In suburbs of the Swedish capital Stockholm Yemeni peace talks kicked off on Thursday, with the presence of delegation of both the internationally recognized Yemeni government and Houthi Group.
The conflict in Yemen is solvable, if there is political will, said the UN envoy as talks is commencing, with great international effort in place to end the nearly 4-year war in the impoverished country.
"I hope that a deal will be reached on war de-escalation," Envoy Martin Griffiths said at press conference shared by Swedish Minister for Foreign Affairs Margot Wallstrom.
"No doubt that Yemen's future is at hand of participants in consultations," he added hoping that talks will lead to concrete progress for the interest of Yemenis and alleviation of their sufferings.
Mr. Griffiths said negotiations have not yet started, and talks in Sweden are meant to set political general framework, noting that last week saw complicated consultations to hold a round of talks.
"It was not easy to convene Yemeni crisis's parties face to face under field escalation," he added. "The delegation have signaled they want a reduction in violence, and my previous meetings with Yemenis push me to say that we are before constructive talks."
The UN envoy said there is a need to solve crisis, as Yemeni people's suffering is deteriorating day after day. "If we do not succeed in solving the crisis, half of Yemeni people risks famine, epidemics, diseases and economic situation breakdown."
He said the talks will discuss reopening Sana'a Airport, reduction in violence, delivery of human aids, helping improve economic situation and measures of confidence-building.
Both sides agreed to a prisoner swap, which would allow for reunion of thousands of families, he added.
The UN has a proposal on reopening Sana'a Airport and will be introduced to Yemeni parties at talks, Griffiths said pressing for Hodeida city and port to be kept away from battles raged in Yemen.
"We seek a pack based on the Gulf Initiative, the National Dialogue Conference and Security Council's Resolution 2216," UN envoy said, thanking Kuwait, Oman and Saudi-led coalition for facilitating the start of Yemeni peace talks.
The Swedish Minister for Foreign Affairs urged parties to hold constructive talks to achieve needed progress and halt human catastrophe in Yemen.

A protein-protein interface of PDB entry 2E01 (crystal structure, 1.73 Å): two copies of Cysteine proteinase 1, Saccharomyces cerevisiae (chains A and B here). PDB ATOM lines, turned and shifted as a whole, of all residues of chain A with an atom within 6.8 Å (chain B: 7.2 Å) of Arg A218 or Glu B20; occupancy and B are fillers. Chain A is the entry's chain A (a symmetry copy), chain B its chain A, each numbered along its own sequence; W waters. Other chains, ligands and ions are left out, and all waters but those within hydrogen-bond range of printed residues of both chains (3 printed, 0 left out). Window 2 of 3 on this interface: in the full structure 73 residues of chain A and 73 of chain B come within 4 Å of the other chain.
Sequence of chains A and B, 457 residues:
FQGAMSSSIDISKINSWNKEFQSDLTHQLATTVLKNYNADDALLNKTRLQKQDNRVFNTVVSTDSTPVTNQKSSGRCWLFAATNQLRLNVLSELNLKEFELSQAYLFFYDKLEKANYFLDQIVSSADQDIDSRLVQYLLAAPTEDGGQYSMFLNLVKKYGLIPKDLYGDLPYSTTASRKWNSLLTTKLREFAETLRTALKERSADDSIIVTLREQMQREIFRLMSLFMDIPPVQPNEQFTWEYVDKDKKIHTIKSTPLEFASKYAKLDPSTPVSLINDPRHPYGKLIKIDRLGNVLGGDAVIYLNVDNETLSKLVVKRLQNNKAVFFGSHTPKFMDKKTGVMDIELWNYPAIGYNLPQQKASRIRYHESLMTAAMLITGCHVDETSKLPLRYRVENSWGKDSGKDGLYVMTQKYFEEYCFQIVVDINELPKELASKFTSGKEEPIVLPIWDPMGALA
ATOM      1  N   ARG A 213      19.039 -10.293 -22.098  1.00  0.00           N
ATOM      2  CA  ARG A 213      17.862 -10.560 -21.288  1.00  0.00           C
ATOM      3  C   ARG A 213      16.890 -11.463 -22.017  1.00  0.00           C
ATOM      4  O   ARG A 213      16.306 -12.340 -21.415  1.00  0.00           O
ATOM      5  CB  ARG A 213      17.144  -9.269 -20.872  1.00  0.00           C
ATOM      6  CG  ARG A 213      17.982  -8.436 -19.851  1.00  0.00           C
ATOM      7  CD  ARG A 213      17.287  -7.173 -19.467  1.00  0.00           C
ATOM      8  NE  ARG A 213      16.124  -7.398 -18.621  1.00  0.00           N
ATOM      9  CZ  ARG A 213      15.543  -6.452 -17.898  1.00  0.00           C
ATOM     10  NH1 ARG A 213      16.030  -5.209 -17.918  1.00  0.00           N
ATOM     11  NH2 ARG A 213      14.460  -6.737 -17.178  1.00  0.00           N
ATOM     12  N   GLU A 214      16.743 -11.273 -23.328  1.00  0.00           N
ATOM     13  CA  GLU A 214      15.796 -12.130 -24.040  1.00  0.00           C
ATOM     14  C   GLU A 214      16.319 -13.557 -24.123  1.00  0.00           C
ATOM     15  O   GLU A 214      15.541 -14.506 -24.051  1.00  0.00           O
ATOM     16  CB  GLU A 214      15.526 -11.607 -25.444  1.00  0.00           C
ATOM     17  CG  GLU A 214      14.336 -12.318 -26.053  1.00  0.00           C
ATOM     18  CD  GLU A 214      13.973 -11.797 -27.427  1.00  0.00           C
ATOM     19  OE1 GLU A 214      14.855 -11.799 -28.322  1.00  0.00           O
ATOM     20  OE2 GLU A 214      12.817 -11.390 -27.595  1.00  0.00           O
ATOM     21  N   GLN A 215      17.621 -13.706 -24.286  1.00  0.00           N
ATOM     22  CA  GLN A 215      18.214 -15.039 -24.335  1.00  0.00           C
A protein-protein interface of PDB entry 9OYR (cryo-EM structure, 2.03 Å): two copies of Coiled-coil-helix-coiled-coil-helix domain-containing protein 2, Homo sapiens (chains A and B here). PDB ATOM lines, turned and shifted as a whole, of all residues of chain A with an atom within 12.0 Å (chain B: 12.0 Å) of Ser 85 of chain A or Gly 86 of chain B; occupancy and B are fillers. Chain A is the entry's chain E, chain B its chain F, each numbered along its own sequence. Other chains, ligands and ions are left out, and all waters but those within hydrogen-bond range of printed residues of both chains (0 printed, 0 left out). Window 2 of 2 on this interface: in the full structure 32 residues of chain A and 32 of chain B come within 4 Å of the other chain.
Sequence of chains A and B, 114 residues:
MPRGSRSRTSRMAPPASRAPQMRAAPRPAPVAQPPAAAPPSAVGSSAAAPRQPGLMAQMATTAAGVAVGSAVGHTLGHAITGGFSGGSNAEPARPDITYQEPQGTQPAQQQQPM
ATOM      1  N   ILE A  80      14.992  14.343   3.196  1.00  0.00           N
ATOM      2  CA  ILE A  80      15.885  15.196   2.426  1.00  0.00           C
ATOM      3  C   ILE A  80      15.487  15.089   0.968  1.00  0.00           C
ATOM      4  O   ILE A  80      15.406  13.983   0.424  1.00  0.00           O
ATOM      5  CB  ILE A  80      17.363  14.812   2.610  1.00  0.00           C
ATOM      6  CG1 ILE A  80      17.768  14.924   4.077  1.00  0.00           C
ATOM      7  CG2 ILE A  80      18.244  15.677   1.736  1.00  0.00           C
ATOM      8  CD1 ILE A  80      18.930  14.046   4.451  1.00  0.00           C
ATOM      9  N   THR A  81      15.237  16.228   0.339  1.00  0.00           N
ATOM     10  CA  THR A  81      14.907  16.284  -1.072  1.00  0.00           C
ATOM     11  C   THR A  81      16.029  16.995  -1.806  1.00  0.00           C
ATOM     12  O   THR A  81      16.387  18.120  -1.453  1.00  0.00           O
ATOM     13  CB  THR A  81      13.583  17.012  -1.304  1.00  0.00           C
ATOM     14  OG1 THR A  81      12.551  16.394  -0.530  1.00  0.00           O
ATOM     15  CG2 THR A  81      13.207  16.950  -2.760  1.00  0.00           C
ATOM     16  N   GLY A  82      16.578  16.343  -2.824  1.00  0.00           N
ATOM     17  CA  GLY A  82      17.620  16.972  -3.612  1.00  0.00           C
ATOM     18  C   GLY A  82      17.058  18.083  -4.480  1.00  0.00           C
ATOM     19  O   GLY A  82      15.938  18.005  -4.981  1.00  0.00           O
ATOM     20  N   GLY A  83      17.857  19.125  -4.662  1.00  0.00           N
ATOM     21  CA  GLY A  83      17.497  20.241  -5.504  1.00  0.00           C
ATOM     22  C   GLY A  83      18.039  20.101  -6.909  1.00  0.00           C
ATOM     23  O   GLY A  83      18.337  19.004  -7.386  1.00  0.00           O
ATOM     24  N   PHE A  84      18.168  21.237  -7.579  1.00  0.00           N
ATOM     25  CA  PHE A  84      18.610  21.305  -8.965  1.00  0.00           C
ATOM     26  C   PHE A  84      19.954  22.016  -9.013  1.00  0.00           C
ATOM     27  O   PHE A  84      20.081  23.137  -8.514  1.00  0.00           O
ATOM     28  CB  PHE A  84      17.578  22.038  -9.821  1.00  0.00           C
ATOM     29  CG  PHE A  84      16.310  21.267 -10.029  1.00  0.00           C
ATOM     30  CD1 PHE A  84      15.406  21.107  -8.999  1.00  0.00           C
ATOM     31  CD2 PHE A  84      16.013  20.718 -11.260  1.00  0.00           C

"We have to stop human catastrophe in Yemen," said Margot Wallstrom. "It is the responsibility of Yemeni parties to help UN envoy's efforts succeed."
The talks are held in Johannesburg Castel, some 60 km to the north of the Swedish capital, and will last for one week according to UN sources.
Threats and Conditions
Hours before talks, head of Houthi Supreme Revolutionary Committee threatened to close Sana'a Airport to UN planes if talks could not lead to decision to reopen the airport for civil flights.
Let "UN and other officials endure arrival in Sana'a as do Yemeni sick people and travellers who take nearly 15 hours to reach on land," Mohammed Ali al-Houthi tweeted.
On their part, Yemeni legitimate government reiterated their adherence to implementation of UNSC Resolution 2216 and reception of Hodeida port.
Hadi Foreign Minister called for "militia to leave all the western coast and submit the area to legitimate government."
Will Talks Mechanisms bring about Sustainable Solution?
Houthi Politburo member stated that "no comprehensive, sustainable solution can be reached under talks' mechanisms adopted in the UN course, which lets war-end decision at the hand of foreign powers."
Mohammed al-Bokhaiti argued that there should be two courses for dialogue. "The one is interior in the form of resuming political process.. in order to reach a deal on forming transitional authority tasked with preserving Yemen's sovereignty and independence, protecting people freedom and rights, imposing control over all provinces, and disarming all parties to conflict.
"The second course is exterior, between Houthis and the quartet (Saudi Arabia, UAE, Britain and USA), to reach an agreement on stopping war and allow for Yemeni-Yemeni dialogue to succeed."
He hoped that the UN course will help reduce Yemenis' suffering, in implementing the release of prisoners and detainees, reopening all ports, and neutralizing economy to assure salary payment.
Yemen has been racked by an armed conflict that broke out after the Iran-backed Houthis had ousted the internationally recognized government late in 2014.
The conflict escalated after a Saudi-led coalition intervened militarily in the country in March 2015 to reinstate the government of President Hadi, leaving hundreds of thousands killed or injured and 3 million displaced, and pushing the country to the world's worst humanitarian crisis.
Yemen is facing the world's worst humanitarian crisis, according to the UN, with more than two thirds of the 28-million population in need for a type of humanitarian aid and immediate protection, including 8.4 million people unsure how to get next meal, and some 2 million children suffering severe shortage of nutrition.